NASA said last week that it had a huge announcement to make regarding the Earth’s moon on Monday, and they weren’t kidding. Two papers published Monday in Nature Astronomy reveal that water, actual H2O, has been discovered on the moon.
The first study determined that water exists on the lunar surface in areas that do not receive sunlight.
Previous studies had theorized that there was the more thermally stable hydroxyl, or OH, located near the moon’s poles, rather than H2O.
“The detection is very unique for molecular water,” says study co-author Shuai Li, a planetary scientist at the University of Hawaii. “Based on our knowledge, it cannot be anything else.”
In the second study, researchers believe water may actually exist in shadows throughout the moon’s surface.
NASA also revealed that these water molecules on the moon were found by its Stratospheric Observatory for Infrared Astronomy (SOFIA), and what they learned contradicted previous theories about water on the moon.
“SOFIA detected water molecules (H2O) in Clavius Crater, one of the largest craters visible from Earth, located in the Moon’s southern hemisphere,” read a statement from NASA. “Previous observations of the Moon’s surface detected some form of hydrogen, but were unable to distinguish between water and its close chemical relative, hydroxyl (OH). Data from this location reveal water in concentrations of 100 to 412 parts per million — roughly equivalent to a 12-ounce bottle of water — trapped in a cubic meter of soil spread across the lunar surface.”
“If you can imagine standing on the surface of the moon near one of its poles, you would see shadows all over the place,” study co-author Paul Hayne, assistant professor in the Laboratory of Atmospheric and Space Physics at CU Boulder, said in a statement. “Many of those tiny shadows could be full of ice.”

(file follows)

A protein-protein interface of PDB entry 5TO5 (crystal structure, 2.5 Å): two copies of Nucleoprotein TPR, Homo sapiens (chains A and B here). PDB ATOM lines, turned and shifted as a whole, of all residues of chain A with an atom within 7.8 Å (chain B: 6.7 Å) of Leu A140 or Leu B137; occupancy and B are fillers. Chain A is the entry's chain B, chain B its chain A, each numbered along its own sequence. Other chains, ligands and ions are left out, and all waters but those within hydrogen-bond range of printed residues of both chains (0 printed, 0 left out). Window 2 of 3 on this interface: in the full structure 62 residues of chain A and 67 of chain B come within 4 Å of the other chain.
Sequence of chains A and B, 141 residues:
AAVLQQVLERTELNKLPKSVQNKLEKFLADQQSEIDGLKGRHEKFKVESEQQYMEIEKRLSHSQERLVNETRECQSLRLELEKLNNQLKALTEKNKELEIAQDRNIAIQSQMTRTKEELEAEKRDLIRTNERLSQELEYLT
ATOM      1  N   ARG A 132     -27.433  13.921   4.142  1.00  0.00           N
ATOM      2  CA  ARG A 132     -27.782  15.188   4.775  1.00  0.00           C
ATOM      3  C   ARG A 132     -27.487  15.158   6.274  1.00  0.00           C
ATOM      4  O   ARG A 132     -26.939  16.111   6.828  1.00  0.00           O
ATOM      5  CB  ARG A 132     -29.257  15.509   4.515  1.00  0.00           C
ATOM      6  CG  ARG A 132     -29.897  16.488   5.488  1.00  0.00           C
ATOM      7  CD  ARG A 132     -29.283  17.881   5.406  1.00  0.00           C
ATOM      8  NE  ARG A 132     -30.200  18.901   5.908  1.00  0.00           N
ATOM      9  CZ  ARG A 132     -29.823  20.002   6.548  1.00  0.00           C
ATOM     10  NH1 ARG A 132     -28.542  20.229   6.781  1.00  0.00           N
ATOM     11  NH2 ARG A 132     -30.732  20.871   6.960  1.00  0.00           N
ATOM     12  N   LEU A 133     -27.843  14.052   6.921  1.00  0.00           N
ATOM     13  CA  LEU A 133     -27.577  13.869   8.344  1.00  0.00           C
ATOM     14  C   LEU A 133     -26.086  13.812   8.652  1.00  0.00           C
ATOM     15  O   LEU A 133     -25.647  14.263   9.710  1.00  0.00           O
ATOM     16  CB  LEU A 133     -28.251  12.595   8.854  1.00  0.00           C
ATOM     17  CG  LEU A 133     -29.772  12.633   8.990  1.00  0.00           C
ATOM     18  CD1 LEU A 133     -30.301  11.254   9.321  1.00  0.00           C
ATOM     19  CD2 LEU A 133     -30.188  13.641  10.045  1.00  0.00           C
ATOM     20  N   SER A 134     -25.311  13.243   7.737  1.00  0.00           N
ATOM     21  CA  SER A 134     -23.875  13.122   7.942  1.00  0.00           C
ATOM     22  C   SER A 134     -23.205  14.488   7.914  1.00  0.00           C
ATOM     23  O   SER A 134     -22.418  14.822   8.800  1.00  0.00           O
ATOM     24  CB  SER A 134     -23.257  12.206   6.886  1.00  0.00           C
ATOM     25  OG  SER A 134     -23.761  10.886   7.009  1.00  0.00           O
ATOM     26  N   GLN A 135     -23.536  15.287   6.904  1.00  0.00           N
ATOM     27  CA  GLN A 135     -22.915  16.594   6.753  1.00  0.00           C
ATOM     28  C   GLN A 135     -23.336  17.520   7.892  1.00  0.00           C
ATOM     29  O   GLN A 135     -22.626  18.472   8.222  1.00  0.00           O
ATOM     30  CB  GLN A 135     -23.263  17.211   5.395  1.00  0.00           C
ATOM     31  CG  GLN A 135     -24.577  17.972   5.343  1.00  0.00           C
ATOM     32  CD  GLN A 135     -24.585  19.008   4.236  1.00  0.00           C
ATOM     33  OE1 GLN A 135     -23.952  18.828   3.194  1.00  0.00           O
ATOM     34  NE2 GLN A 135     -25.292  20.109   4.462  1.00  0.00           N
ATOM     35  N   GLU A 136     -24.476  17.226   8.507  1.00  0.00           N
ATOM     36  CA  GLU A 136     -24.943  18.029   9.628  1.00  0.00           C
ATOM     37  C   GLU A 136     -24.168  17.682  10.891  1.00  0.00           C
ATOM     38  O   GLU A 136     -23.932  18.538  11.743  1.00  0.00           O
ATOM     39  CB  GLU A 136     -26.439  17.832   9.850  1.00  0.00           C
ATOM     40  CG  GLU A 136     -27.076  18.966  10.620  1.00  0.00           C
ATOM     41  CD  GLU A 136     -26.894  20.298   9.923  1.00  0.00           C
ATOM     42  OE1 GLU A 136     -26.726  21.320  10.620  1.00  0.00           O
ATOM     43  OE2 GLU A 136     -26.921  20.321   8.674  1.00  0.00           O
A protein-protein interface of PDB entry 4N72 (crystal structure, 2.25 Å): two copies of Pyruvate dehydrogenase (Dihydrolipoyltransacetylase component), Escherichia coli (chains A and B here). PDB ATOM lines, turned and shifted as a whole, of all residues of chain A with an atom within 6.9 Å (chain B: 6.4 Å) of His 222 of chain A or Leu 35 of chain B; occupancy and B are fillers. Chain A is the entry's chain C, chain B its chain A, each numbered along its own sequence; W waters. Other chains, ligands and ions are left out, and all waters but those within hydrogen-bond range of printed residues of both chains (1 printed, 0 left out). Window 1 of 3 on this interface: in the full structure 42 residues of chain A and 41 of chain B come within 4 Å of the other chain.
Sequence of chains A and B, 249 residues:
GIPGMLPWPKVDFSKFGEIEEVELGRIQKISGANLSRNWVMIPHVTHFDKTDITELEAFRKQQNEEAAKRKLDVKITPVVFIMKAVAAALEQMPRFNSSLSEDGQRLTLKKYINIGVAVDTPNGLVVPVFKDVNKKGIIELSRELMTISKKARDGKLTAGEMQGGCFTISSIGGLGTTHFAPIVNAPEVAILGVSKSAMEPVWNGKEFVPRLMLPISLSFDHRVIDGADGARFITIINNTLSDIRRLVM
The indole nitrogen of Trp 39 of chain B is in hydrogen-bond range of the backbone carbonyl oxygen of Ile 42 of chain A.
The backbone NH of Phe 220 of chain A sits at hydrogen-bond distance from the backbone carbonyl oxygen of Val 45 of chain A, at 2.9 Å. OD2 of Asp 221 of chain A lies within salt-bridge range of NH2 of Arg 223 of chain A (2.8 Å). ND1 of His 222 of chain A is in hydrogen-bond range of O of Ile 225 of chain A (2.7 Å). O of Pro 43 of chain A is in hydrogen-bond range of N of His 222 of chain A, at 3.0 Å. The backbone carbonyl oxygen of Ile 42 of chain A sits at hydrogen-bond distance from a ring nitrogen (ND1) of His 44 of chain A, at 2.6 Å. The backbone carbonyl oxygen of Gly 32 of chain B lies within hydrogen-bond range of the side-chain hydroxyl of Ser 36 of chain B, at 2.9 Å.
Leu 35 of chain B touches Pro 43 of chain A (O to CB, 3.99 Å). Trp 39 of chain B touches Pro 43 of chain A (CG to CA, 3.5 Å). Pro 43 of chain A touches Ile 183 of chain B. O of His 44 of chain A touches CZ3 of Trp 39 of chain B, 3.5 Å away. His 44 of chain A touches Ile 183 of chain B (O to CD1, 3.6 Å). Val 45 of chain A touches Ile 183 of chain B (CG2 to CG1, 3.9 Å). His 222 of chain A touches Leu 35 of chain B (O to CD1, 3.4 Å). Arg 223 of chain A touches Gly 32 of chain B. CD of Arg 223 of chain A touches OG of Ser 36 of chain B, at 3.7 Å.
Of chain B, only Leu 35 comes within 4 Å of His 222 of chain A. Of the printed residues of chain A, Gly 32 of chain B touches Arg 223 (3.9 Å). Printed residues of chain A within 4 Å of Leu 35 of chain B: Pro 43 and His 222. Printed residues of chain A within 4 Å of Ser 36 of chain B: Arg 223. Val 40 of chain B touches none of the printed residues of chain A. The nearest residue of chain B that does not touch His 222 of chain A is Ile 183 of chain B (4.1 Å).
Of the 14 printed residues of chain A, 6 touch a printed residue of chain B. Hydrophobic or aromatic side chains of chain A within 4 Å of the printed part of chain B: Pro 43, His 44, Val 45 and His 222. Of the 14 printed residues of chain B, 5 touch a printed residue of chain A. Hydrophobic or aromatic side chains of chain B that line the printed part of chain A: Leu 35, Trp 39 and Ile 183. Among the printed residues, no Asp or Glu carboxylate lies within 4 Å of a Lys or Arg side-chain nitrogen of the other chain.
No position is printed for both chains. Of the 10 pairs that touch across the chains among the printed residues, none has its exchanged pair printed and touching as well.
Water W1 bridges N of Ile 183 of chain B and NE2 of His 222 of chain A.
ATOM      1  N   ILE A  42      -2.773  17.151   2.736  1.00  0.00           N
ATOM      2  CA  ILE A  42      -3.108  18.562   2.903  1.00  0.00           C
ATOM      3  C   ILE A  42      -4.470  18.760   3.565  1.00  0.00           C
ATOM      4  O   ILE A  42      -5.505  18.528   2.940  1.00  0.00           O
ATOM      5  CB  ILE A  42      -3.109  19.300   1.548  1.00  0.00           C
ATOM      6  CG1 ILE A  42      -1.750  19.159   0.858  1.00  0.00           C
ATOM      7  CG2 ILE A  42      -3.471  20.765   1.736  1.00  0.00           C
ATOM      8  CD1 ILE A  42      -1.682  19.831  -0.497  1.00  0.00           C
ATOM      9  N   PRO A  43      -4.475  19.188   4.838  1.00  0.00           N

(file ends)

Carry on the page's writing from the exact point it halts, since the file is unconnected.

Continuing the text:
Matthew Siegler, a research scientist with the Planetary Science Institute in Dallas, told Gizmodo in an email, “If water is really widespread, even if very surficial and trapped in glasses, you could imagine ‘strip mining’ the lunar surface for water could be a more viable thing—not that I am advocating that we strip mine the moon. But water is very useful if you are on the Moon and want a martini, or drinking water, or if you want to refuel your standard liquid hydrogen, liquid oxygen rocket.”
NASA’s Artemis program will be sending humans to the moon in 2024 – the first time since 1972 – and plans to include the first woman to walk on the lunar surface. The program also plans to build a human base on the moon, complete with a cell phone network constructed by Nokia, that intends to establish a sustainable human presence there by 2028.
“Our results suggest that water trapped at the lunar poles may be more widely distributed and accessible as a resource for future missions than previously thought,” researchers wrote.
If alien life may exist beneath ancient ice sheets on Mars, as well as below the icy surface of Pluto, two planets where humans still have not figured out how to safely access, perhaps, now that we’re finally headed back there after over 50 years, the Earth’s moon will finally provide some of the answers we’ve been seeking for decades.
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